That has not passed unnoticed in the House. A quality tourist and retail venue, Southport has had an increased influx of visitors in recent months. Those visitors have included the right hon. Members for Richmond, Yorks (Mr. Hague), for Kensington and Chelsea (Mr. Portillo), for Maidstone and The Weald (Miss Widdecombe) and for Devizes (Mr. Ancram)--in fact most probable and improbable candidates for the Tory leadership. I trust that they enjoyed their stay.
It would be foolish of me to pretend that all is well in my part of the world, however. There are deep misgivings about the state of public services, and especially about the way in which they are delivered. The local police force has lost 500 police as a result of the systematic planned Home Office reduction endorsed by both previous Governments: the real effect has been real delays in police response and availability. That has been coupled with--dare I say, "masked by"?--a dazzling range of initiatives: partnerships have mushroomed; there has been a constant chorus of consultation; and police have been taught to talk like insurance salesmen. However, nothing can disguise the simple fact that we want more policemen. It is the result of decisions and actions of the House and the Government that we have not got them so far.
What we have instead is the endless reconfiguration of public services, and the continuous and futile attempts to remodel public services on private enterprise--a vice endemic to both previous Governments. When people phone the local police in Southport, it does no good to find that piped music is played as they wait for their query to be dealt with. When people dial 999, it does no good being told helpfully that they are queueing in a call-waiting system. That sort of thing might work for retailers, but it does not work when there is an intruder in the house.
My conclusion is simple. In Southport and elsewhere, public services have been the focus of the election. The issues surrounding the way in which they should be fairly resourced are clear. However, the battles ahead will have more to do with the way in which they are to be delivered. Two parties in the House appear to be persuaded, either wholly or in part, that only in so far as public service is modelled on or involves the private sector can it deliver. The premise is that public services cannot be delivered effectively by public servants. That is a counsel of despair and is recognised as such. One party represented in the Chamber sees a clear difference between public service delivery and selling soap. On behalf of the citizens of Southport, I respectfully submit that the time is now overdue to state the ancient but unhappily no longer orthodox view that public services are best delivered by those whose personal destiny lies with rendering public benefits, not private profits.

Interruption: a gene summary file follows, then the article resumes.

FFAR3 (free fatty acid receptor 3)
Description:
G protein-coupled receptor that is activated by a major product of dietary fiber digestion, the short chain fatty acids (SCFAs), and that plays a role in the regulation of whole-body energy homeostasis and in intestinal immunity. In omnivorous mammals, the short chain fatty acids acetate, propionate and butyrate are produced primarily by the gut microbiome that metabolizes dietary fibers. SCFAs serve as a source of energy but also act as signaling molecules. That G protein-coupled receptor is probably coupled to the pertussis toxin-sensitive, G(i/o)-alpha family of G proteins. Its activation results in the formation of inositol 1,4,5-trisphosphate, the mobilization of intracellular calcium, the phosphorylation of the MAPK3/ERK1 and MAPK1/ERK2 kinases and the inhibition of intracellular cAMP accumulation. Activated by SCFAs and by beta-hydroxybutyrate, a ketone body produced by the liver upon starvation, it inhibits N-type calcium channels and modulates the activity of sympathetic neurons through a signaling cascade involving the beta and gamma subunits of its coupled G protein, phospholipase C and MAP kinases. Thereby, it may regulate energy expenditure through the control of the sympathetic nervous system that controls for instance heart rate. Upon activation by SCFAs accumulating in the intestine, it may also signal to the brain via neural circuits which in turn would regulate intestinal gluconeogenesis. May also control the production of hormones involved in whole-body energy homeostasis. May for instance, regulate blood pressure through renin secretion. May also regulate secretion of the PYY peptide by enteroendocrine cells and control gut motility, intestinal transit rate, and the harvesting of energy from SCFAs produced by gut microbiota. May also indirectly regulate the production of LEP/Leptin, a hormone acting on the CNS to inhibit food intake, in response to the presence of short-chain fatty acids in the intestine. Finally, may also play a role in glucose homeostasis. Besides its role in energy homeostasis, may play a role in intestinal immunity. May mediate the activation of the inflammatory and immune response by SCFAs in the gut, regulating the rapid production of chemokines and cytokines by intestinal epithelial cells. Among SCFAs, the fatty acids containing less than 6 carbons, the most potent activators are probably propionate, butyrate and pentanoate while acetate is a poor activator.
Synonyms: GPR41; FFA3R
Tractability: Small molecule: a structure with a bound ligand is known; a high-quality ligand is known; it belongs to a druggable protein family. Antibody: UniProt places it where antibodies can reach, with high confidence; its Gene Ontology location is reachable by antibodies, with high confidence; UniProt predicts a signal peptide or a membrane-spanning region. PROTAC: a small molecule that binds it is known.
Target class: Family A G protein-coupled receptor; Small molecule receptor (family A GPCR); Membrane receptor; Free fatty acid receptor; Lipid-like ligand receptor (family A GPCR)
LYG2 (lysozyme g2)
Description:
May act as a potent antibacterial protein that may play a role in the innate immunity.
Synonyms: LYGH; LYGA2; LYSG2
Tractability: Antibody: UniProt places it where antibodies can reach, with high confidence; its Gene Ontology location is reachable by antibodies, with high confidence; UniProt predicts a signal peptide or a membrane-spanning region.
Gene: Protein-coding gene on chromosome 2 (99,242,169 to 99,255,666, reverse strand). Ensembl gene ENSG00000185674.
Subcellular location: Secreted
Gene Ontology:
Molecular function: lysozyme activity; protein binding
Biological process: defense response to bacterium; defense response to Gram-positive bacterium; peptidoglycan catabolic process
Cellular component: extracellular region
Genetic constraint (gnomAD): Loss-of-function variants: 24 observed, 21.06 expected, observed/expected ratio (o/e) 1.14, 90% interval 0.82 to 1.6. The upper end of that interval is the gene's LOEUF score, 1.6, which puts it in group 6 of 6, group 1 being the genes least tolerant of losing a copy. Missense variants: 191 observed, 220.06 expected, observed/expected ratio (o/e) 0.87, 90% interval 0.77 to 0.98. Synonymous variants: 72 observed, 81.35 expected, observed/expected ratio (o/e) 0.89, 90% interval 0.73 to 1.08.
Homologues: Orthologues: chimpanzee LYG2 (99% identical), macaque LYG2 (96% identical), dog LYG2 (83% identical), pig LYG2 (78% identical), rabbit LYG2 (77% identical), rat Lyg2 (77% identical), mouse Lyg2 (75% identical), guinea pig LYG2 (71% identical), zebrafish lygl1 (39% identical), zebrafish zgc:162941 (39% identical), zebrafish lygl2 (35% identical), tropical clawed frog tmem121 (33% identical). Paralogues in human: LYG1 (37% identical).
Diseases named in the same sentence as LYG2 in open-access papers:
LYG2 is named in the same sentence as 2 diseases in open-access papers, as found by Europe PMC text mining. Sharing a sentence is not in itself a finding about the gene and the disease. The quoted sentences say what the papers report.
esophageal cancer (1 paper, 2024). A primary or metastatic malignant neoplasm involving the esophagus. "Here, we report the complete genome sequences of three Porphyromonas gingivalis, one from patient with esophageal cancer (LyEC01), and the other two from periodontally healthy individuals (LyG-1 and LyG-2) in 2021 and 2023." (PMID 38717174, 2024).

The concept of public services pursuing publicly agreed objectives, run by public servants and accountable to nationally or locally elected bodies is clearly one with which the current Government have difficulty. It is of grave concern to people in the north, especially in Southport, that not only is the Government's confidence in public servants in question, but they have seriously weakened the link between the delivery of services and democratically elected bodies. There is a link between our public service problem and the democratic deficit. If the people who truly control public services are increasingly quango placemen, assorted partnerships, shareholders in private companies and the glitterati of Whitehall, what can a vote in a ballot box do?
There is a connection between the disquiet about public services and the disquiet about the workings of our democracy. The House's timidity about constitutional reform has produced regional agencies where there should be regional autonomy, a confusing plethora of partnerships, the marginalisation of local councillors and the sidelining of this Chamber--in a nutshell, the general decay of democratic accountability. Can it not be said that the proper, if not the best way to restore confidence in public service is to restore democratic accountability? That is the message from Southport.